At the resurrection of the body, our life shall be so glorious that there would be no need for sexual relations or procreation. We shall only do one thing in heaven: praise and worship God. St. John gives a perfect description of life at the resurrection when he said: “Therefore are they before the throne of God, and serve him day and night within his temple, and he who sits upon the throne will shelter them with his presence. They shall hunger no more, neither thirst any more; the sun shall not strike them, nor any scorching heat. For the Lamb in the midst of the throne will be their shepherd, and he will guide them to springs of living water, and God will wipe away every tear from their eyes.” (Revelation 7:15-17)
Do you recall the conversation between Jesus and the Samaritan woman? Jesus told her of the sprints of living water from which you drink and never thirst again. In the resurrection of the body, God will so satisfy our bodily cravings that there would be thirst, no hunger, no sexual desire, no heat or sweat, nothing that makes life appear unbearable as we have it right now. We would not have bad leaders who take decisions that affect the common man while they themselves are shielded from the consequences. Just consider the plight of our federal university lecturers for instance, who have not been paid salaries for eight months and are now given half their salary for the new month. It is just a pity. Our leaders need prayers.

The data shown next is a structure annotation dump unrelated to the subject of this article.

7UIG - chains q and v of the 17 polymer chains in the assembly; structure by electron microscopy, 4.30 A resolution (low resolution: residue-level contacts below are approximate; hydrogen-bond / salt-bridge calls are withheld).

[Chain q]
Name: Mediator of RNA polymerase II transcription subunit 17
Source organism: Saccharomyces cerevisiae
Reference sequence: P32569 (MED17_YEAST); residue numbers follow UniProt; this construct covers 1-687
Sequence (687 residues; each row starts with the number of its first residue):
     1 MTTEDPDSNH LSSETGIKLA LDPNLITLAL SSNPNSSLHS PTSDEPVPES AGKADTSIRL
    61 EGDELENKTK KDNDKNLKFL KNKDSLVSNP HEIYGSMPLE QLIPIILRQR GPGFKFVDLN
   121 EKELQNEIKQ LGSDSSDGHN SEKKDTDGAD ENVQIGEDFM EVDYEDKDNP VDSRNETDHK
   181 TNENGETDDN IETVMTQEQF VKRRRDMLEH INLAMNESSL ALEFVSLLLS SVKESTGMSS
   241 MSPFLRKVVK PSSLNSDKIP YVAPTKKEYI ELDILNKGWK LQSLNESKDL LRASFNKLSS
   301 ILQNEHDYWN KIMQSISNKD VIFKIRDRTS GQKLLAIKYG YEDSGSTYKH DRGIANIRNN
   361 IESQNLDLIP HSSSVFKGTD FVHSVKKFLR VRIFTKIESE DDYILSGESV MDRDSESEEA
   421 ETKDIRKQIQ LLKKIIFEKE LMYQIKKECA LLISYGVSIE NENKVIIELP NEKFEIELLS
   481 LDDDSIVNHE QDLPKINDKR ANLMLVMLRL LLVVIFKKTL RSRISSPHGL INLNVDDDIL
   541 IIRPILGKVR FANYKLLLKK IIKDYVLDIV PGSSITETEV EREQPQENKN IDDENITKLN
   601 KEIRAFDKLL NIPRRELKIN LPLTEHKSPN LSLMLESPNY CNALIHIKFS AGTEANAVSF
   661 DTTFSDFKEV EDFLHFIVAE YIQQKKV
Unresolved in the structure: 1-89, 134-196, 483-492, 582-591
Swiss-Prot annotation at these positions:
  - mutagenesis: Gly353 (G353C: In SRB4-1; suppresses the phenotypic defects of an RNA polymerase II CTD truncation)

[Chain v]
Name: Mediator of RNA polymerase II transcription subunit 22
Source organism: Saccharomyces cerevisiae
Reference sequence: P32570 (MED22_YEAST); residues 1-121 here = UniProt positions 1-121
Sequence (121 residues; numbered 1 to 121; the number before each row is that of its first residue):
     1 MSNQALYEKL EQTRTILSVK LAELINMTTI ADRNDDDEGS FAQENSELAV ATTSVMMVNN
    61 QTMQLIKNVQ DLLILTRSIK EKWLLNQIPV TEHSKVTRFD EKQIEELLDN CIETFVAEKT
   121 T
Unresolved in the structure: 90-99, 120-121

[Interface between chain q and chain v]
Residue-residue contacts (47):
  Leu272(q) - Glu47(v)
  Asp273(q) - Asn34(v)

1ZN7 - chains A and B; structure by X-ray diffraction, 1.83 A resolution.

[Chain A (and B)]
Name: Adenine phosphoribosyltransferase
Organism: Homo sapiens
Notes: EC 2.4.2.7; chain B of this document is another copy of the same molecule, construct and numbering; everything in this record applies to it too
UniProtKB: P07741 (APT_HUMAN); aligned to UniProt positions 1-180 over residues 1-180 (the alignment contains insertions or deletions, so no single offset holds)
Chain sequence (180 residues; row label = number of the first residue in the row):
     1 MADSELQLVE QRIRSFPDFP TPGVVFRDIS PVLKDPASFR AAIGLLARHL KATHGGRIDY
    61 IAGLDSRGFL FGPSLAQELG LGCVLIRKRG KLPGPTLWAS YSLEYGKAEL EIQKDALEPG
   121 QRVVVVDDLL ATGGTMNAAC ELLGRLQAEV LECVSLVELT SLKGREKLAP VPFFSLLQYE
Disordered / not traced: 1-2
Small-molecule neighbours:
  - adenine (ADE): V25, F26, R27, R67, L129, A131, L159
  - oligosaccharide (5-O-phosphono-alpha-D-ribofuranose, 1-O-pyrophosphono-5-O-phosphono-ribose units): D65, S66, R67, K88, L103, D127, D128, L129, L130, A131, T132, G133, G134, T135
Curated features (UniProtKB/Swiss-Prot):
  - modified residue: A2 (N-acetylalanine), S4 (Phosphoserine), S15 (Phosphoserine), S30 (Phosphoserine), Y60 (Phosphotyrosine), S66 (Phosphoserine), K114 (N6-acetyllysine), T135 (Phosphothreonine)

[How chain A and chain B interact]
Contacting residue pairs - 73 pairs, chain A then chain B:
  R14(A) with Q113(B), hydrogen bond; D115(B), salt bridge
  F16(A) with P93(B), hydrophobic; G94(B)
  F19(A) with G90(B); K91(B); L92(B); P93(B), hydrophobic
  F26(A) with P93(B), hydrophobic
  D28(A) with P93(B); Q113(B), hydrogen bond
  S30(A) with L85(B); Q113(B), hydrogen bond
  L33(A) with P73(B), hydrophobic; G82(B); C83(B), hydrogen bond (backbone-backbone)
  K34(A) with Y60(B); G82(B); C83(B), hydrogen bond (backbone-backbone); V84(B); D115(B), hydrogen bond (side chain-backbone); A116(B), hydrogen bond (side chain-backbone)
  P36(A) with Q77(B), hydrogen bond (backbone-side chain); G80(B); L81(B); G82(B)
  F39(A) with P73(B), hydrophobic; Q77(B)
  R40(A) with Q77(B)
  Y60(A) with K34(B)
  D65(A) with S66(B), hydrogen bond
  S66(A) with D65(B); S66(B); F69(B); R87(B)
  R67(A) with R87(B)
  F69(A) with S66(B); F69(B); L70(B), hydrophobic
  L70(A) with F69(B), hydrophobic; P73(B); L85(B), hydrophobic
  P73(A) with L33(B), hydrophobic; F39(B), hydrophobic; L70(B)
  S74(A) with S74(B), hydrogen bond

*4. Pray for Your Civil and Spiritual Leaders.
One great saint said: “Behind every priest is a devil working very hard for his downfall.” Our final lesson today comes from our second reading. We hear St. Paul saying: “Finally, brethren, pray for us, that the word of the Lord may speed on and triumph, as it did among you, and that we may be delivered from wicked and evil men; for not all have faith.” (2 Thessalonians 3:1-2). No leader is a superman. It takes the grace of God to lead your fellow human beings. If we desire great leaders, let us pray for them always and not heap curses on them constantly.Above all, let us all cherish the hope of rising again to life.
Let us pray: Heavenly Father, make me wise enough to fear sin more than death. Through Christ our Lord. Amen.
Be Happy. Live Positive. Have Faith. It is well with you. God bless you. (32nd Sunday in Ordinary Time. Bible Study: 2 Maccabees 7:1-2,9-14, Ps. 17:1,5-6,8,15, 2 Thess. 2:16-3:5, Luke 20:27-38)
© Rev. Fr. Evaristus Abu